Obama Doesn't Plan to End the Occupation in Iraq
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The New York Times is reporting an "apparent evolution" in president-elect Barack Obama's thinking on Iraq, citing recent statements about his plan to keep a "residual force" in the country and his pledge to "listen to the recommendations of my commanders" as Obama prepares to assume actual command of U.S. forces. "At the Pentagon and the military headquarters in Iraq, the response to the statements this week from Mr. Obama and his national security team has been akin to the senior officer corps' letting out its collective breath," the Times reported. "[T]the words sounded to them like the new president would take a measured approach on the question of troop levels."
The reality is there is no "evolution."
Anyone who took the time to cut past Barack Obama's campaign rhetoric of "change" and bringing an "end" to the Iraq war realized early on that his Iraq plan boiled down to a down-sizing and rebranding of the occupation. While he emphasized his pledge to withdraw U.S. "combat forces" from Iraq in 16 months (which may or may not happen), he has always said that he intends to keep "residual forces" in place for the foreseeable future.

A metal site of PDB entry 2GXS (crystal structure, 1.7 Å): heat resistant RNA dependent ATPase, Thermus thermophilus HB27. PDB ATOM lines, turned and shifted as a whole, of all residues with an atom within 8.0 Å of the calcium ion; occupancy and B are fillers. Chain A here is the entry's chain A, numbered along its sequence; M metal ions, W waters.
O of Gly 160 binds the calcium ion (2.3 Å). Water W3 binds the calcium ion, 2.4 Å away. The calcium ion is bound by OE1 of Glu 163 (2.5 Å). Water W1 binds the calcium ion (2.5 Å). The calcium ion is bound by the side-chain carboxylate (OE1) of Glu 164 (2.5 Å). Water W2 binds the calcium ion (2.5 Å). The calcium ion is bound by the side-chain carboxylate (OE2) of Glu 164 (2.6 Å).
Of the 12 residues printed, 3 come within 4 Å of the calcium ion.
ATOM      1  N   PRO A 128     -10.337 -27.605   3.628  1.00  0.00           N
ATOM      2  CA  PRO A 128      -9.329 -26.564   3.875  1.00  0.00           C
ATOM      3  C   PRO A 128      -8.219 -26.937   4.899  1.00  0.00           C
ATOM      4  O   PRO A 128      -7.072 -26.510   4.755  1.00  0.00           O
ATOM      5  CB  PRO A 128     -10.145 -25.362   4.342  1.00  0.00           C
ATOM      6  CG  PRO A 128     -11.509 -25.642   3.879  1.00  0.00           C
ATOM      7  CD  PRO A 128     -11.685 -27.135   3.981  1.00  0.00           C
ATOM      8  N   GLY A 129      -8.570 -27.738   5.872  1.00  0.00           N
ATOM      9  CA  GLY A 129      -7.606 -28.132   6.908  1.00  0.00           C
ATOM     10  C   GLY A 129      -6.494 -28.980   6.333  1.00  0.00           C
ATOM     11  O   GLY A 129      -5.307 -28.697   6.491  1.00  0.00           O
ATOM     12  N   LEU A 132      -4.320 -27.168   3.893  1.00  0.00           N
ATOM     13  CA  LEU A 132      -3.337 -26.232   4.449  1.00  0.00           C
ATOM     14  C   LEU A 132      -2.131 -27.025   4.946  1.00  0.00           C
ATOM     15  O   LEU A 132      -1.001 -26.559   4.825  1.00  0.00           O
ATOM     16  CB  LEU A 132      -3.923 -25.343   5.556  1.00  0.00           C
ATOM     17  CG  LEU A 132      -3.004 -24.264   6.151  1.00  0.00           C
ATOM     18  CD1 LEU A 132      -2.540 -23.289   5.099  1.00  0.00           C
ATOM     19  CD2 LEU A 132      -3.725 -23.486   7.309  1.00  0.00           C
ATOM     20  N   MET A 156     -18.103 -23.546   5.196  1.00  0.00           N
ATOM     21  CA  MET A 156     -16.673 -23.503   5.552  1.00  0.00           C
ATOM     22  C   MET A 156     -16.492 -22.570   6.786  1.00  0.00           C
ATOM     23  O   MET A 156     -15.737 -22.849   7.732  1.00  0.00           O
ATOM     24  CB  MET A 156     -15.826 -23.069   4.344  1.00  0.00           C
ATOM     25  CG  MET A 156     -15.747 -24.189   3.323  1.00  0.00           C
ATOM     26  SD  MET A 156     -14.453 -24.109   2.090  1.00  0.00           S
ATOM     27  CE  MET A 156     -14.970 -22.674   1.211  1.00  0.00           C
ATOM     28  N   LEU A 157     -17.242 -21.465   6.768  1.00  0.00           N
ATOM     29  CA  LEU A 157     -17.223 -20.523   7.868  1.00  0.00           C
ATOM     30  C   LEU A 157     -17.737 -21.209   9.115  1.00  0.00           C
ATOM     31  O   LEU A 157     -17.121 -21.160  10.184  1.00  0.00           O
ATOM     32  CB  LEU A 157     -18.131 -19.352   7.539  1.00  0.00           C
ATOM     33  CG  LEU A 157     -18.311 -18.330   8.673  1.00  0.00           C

It's an interesting choice of terms. "Residual" is defined as "the quantity left over at the end of a process." This means that the forces Obama plans to leave in Iraq will remain after he has completed his "withdrawal" plan. No matter how Obama chooses to label the forces he keeps in Iraq, the fact is, they will be occupation forces.
Jeremy Scahill is the author of Blackwater: The Rise of the World's Most Powerful Mercenary Army and is a frequent contributor to The Nation and Democracy Now! He is a Puffin Foundation Writing Fellow at the Nation Institute.